California sues five major oil giants over corruption allegations
The state says Exxon, Shell, BP, and others deceived the public and demands the establishment of a special fund to pay for recovery.
On Friday, the state of California filed a lawsuit against five of the world's largest oil firms, alleging that their activities caused tens of billions of dollars in harm and misled the public by downplaying the hazards presented by fossil fuels.
Filed by the San Francisco Superior Court, it is the most recent and major lawsuit to target oil, gas, and coal firms for their part in creating climate change. It also demands a mitigation fund be established to pay for future losses caused by climate-related disasters in the state.
The case names five firms as defendants: Exxon Mobil, Shell, BP, ConocoPhillips, and Chevron, as well as the American Petroleum Institute, a Washington-based industry trade body. Seven other states and numerous municipalities have also sued oil and gas firms recently.
California has been hit hard by climate-change-related severe weather, including wildfires, floods, sea-level rise, scorching heat, and even tropical storms.
Richard Wiles, the president of the Center for Climate Integrity, a nonprofit organization that tracks climate litigation, called the case the most "significant, decisive, and powerful climate action directed against the oil and gas industry in US history."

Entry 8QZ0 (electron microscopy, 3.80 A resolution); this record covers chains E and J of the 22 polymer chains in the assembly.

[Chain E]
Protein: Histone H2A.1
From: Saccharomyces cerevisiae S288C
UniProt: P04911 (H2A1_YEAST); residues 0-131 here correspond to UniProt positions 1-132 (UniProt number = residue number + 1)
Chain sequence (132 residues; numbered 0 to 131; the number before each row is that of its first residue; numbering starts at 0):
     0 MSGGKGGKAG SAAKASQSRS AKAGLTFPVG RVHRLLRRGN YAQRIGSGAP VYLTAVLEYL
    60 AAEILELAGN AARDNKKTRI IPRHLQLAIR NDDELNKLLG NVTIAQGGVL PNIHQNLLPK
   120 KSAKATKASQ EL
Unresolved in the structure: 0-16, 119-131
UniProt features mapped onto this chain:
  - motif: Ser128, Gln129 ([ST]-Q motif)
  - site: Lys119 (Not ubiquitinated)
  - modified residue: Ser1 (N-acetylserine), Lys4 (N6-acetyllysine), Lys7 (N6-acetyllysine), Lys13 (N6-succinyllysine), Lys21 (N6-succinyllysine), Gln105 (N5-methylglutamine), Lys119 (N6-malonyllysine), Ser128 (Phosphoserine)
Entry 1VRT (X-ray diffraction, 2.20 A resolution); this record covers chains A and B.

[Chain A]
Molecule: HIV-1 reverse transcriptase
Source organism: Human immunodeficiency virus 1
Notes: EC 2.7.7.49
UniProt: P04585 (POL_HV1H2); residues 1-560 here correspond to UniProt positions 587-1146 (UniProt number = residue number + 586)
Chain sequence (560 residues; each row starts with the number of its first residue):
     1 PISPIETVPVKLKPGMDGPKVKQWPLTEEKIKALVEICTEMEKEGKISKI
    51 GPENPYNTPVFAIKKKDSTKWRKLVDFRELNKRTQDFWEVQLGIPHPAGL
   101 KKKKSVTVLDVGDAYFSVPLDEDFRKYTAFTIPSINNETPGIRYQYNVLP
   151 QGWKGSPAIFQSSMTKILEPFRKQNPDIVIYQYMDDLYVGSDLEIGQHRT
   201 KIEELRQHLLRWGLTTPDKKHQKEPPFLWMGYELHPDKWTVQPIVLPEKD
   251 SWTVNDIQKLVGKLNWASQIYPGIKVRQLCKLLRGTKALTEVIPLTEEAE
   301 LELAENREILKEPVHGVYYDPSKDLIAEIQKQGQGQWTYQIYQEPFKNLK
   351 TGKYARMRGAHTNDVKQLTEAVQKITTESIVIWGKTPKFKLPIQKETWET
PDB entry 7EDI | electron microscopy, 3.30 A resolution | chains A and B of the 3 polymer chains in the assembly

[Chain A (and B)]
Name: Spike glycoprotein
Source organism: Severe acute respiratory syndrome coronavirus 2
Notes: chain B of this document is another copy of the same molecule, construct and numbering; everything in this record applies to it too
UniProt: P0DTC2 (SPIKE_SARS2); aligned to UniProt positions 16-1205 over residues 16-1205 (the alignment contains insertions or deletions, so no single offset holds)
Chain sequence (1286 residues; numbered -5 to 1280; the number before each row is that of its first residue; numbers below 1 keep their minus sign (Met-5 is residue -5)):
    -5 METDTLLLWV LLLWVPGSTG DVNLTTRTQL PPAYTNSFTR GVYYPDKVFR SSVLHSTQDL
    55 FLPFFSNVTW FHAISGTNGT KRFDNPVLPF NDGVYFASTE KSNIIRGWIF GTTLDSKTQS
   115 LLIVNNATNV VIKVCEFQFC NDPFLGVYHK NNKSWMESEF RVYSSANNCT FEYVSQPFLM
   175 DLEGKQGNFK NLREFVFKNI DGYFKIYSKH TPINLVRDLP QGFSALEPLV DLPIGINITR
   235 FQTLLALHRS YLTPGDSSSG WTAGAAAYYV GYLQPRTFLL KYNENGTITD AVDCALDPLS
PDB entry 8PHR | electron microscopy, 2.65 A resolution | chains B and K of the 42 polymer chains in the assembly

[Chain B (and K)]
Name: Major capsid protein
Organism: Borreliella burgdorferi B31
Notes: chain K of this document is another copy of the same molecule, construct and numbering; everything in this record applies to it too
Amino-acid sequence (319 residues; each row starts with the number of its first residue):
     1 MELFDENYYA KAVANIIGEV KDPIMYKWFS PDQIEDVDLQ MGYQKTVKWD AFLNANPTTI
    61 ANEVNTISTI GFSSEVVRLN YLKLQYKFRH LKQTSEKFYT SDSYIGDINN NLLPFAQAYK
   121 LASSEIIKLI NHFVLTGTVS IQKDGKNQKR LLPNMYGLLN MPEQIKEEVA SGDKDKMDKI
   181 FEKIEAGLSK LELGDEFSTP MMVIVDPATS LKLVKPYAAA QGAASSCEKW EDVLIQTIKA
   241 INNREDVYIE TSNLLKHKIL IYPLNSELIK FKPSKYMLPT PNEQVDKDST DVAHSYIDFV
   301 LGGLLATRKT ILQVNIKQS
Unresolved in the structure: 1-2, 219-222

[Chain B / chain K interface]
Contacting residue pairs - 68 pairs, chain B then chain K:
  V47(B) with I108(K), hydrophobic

Ryan Meyers, general counsel of the American Petroleum Institute, accused the state of waging a "meritless" and politicized lawsuit, adding that Congress should decide climate policy and not the court system.
Intentionally misleading the public since 1950
The lawsuit details that, in the 1950s, the companies intentionally downplayed the risks of fossil fuels even though they knew it would facilitate global warming, in addition to claiming alternative fuel investments while profiting.
According to the complaint, the deception "caused a delayed societal response to global warming. And their misconduct has resulted in tremendous costs to people, property, and natural resources, which continue to unfold each day."
The lawsuit demands the establishment of a fund to compensate for future losses caused by climate disasters in California, which is at the forefront of climate change-fueled wildfires, floods, and other extreme weather occurrences.
California Governor Gavin Newsom remarked Friday that the lies Big Oil has been perpetrating have been ongoing "for more than 50 years."
Fossil fuel companies began facing lawsuits in 2017 and have attempted to avoid state court hearings on procedural grounds.
In May, the US Supreme Court declined to hear an appeal in two cases, indicating that they might proceed.